While in Yosemite this summer, we caught wind of the moonbow phenomenon. We had no idea it was a thing, and we just happened to be at the right place and at the right time when the moonbow was occurring. We felt extremely lucky to witness this rare phenomenon, especially when so many people plan trips out here with no guarantee if it will show up. Ever since seeing our first moonbow, we’ve been obsessed with seeing them all (maybe it’s more me than Jacob).
“Lunar rainbows or spray-bows abound in the glorious affluence of dashing, rejoicing, hurrahing, enthusiastic spring floods, their colors are distinct as those of the sun and regularly and obviously banded, though less vivid. Fine specimens may be found any night at the foot of the Upper Yosemite Fall, glowing gloriously amid the gloomy shadows and thundering waters, whenever there is plenty of moonlight and spray.” – John Muir at Yosemite Falls
What is a Moonbow?
Moonbows are rainbows caused by the moon instead of the sun. They are rarer than rainbows because the weather and astronomical conditions have to be perfect.
What Causes a Moonbow?
Just like rainbows in the day, the water droplets have to be at the correct angle opposite the direction of the light source to reflect, refract, and disperse the light. Sounds simple enough, but there are a lot of factors.
- The sky needs to be clear or relatively clear
- It needs to be a full moon or near full moon.
- No other bright light source can be present.
- There needs to be sufficient mist. Moonbows are more frequent in some parts of the world where the waterfall is creating a lot of mist, while other parts, they only occur in spring when enough water if flowing.
- There needs to be enough wind and in the right direction to pick up the mist.
What Does It Look Like to the Naked Eye?
Moonbows look more like a white or silver streak to the human eye. You will see the shape of the bow, but the colors just aren’t bright enough for our eyes to see. That’s where the magic of photography comes in!
Here are the places where you can find moonbows:
Moonbow Locations Around the World
- Upper & Lower Yosemite Falls, Yosemite National Park, California (watch from the foot of either upper or lower falls)
- Cumberland Falls, Kentucky (watch from behind the railing at the upper overlook area)
- Victoria Falls, Zambia / Zimbabwe
- Waimea Canyon State Park, Hawaii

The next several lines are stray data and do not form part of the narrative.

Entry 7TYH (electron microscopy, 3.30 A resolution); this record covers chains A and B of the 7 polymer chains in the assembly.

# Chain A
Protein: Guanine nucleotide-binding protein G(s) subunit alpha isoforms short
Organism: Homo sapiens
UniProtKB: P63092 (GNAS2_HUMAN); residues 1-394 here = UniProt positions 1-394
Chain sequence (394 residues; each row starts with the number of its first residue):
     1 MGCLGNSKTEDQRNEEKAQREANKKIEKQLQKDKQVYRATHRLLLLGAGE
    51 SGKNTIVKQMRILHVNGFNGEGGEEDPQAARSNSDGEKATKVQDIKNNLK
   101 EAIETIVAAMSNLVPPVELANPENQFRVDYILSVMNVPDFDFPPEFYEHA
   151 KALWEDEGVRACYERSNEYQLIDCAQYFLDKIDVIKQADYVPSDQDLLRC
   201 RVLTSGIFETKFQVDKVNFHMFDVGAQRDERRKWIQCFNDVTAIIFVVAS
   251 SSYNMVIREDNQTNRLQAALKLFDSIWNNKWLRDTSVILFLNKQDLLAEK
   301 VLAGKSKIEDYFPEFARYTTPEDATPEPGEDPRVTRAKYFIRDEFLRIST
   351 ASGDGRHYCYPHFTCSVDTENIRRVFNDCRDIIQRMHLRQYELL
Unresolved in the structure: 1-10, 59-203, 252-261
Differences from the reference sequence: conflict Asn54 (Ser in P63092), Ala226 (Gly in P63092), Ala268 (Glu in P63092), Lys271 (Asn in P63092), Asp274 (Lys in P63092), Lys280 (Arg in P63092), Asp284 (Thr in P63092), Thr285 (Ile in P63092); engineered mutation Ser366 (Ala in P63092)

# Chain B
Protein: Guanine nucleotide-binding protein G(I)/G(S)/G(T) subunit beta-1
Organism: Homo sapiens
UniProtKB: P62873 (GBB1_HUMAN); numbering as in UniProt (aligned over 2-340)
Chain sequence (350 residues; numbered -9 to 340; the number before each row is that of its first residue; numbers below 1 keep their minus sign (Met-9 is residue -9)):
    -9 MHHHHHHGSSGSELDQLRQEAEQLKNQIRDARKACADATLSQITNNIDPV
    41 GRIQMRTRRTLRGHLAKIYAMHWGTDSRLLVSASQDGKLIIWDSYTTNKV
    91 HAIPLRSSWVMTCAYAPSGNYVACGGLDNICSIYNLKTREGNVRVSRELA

- Skogafoss Waterfall, Iceland
- Wallaman Falls, Australia
- Jerome, Arizona
Not all the locations have predictions put together, but if you plan on visiting Yosemite National Park, check out this site for predictions on dates and times! At Cumberland Falls, there’s a chance it shows up every month around the full moon as long as all the other conditions are right.
- Start by using settings you would use to shoot night photography. My settings were 35mm, ISO 500, 8 sec, f/1.6.
- Adjust accordingly based on how bright or faint the moonbow and surroundings are.
- Your lens will get wet from the mist. Bring several lens cloths to wipe your lens in between shots (you might also want to bring a raincoat if it’s really misty).
- If you’re unsure if you see it, just take a photo and see!
- You’ll be taking a long exposure. Use a tripod and remote shutter release.
- Bring extra batteries. Long exposure will eat up those batteries.
- Bring headlamps with a red light feature. There were a ton of other photographers out that night and a few of them kept turning on their headlamps super bright, which ruined other people’s shots.
- Practice! Spend some time just shooting the night sky to get a hang of your settings. It’s better that you have a general idea so you can move quickly when you get a chance to shoot the Moonbow.
- Get a rain cover for your camera (especially if it isn’t weather sealed!). Here’s a relatively cheap one that we use.
Have you heard about the moonbow phenomenon? Which one of these are you going to visit first / next?